It can be difficult remembering ourselves through the monotony of routine. Laundry day. Baking day. Shopping day. Bleh. Our nails are broken and caked with dirt or pastry, 5 days a week we’re in an apron, and by time the days work is done, our swollen feet are propped up on the coffee table and we’re starring blankly into the space we’ve just spent all day slaving over.
Losing our identities to our roles in life is a slippery slope to codependency and self-neglect. I have found it to be very difficult juggling full time child rearing with all of my household responsibilities that are free from the everyday conveniences that lead to health decline and planetary destruction. Though the payoff is well worth it, it’s hard to see the forest through the trees.
Ever say “why am I doing this?”?
I’ve been doing a lot of work lately on remembering myself and really thinking clearly about what it is I am and stand for. I’ve put together my homestead-burnout first aid list here.
1. Make honest decisions to yourself about what you like and don’t like. It’s ok if you like Britney Spears. I do too. I don’t really like pants. That’s ok too. If someone can’t love me rocking out to “Hit me baby one more time” in a cotton skirt, it’s their loss. But no matter how hard I try, I will not like country music and pants, and I would be miserable faking it. Maybe you “like” being a homesteader or a mother. But that’s not all of you. I am more than my job(s). My interests go beyond cloth diapering and growing broccoli.
2. Try to stop using the word “should” and instead say “could”. I “could” learn another language, but it’s not a priority in my life right now.
3. Let go of the idea of perfection and except that you are human. Perfection is an abstract concept reserved only for our Maker. There are no medals in life for things like grinding grain and hand-sewing. You can do it. You can be good at it. But there will always be someone one step ahead, and better. Move forward and set ideas for your own personal best. Once you remove the idea of perfectionism, you might be surprised that your motives and goals change. No one is standing around making sure you recycled perfectly- so decide if you really want to be doing it for your own personal ideas.
4. Make a list of long and short term goals, and though it’s important to be realistic, allow yourself to have some far-reaching ideas. Consider very carefully if those long term goals are about YOU. Is cleaning out your garage about YOU? Is getting in shape about YOU? (or is it about society and feeling pressured?) One of my short term goals is to visit the local animal sanctuary. Sure, it will be fun for the kids. But I’m going because I will find it interesting.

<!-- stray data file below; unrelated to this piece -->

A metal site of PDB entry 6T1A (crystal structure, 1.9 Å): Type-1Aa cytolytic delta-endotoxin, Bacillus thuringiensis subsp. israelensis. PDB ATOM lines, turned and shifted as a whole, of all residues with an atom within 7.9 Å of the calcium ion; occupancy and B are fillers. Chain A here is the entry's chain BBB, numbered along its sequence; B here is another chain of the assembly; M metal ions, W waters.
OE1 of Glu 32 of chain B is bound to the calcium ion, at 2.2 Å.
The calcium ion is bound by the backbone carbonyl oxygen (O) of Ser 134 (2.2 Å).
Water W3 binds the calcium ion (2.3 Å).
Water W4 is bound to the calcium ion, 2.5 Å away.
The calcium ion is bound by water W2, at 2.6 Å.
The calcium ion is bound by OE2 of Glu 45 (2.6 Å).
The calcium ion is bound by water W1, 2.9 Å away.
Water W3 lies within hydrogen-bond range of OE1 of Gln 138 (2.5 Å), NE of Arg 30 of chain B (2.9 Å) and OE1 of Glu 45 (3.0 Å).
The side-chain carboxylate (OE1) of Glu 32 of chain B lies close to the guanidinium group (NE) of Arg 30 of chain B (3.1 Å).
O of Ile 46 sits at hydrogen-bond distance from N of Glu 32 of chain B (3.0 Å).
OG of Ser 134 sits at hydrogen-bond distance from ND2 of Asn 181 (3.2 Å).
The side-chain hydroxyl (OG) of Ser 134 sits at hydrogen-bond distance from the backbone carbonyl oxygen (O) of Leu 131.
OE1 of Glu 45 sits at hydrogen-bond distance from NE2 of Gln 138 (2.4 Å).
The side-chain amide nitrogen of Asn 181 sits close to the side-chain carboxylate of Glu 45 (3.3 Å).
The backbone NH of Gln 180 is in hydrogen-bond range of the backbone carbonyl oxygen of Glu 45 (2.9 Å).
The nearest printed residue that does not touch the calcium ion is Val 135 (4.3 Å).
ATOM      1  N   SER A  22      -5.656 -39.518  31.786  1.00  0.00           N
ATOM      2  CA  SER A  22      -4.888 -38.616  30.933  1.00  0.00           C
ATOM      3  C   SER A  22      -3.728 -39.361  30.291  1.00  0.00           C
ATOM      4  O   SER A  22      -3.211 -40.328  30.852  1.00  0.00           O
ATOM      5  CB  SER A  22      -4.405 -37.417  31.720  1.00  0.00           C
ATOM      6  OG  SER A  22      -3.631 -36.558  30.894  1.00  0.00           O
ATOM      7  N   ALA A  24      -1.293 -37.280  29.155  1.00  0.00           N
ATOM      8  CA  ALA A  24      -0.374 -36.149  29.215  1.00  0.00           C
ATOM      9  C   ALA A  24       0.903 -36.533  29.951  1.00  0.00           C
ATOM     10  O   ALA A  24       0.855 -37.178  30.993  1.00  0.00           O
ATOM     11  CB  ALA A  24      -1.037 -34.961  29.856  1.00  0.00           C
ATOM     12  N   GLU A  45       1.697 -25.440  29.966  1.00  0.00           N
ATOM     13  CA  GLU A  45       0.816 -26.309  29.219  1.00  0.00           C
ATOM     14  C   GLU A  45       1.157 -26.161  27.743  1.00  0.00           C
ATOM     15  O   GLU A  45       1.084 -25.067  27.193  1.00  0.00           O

5. Set time aside every day to find your spiritual center. Spirituality gives us a sense of purpose and hope. It answers big questions like “what is our purpose here” and if our daily efforts are meaningful. Do not overlook this. Our physical health is directly correlated to our spiritual and mental wellness.
6. Do things that are just about you. Read a book. Work on a project. Go out for coffee. But whatever it is, make it something that brings you joy and isn’t just about work.
7. Foster positive relationships and a support network to catch you when you slip and to push you forward. Sometimes the difference between a good day and a bad one can be a call from a good friend. It’s also validating to hear other people’s very human experiences. Friends can help you see outside of your perspective.
8. Choose a behavior about yourself that needs work and add it to your goals. Do you shop to make yourself feel good? Do you stay up too late? Self-improvement isn’t always about doing things FOR yourself, but sometimes it can be about letting go of some parts of yourself.
9. Give and participate within your community. Volunteer or network. Having a sense of community is important in our sense of meaning and purpose. We feel a responsibility to our neighbors, and our planet, and it gives us a connection and voice.
10. Learn or establish healthy boundaries. It’s important to stick up for ourselves in order to perpetuate self care. If we are constantly allowing ourselves to be martyred, that is, doing things we don’t really want to do or sacrificing too much, we become consumed with negative emotions that weigh us down and prevent us from caring for ourselves. By saying no, we are both helping ourselves, and fostering independence in other people.
As you can see, many of these behaviors stem from honesty- honesty to ourselves and each other. Honesty removes our burdens and helps us see clearly. I’m wishing you all the best on your journey to self care!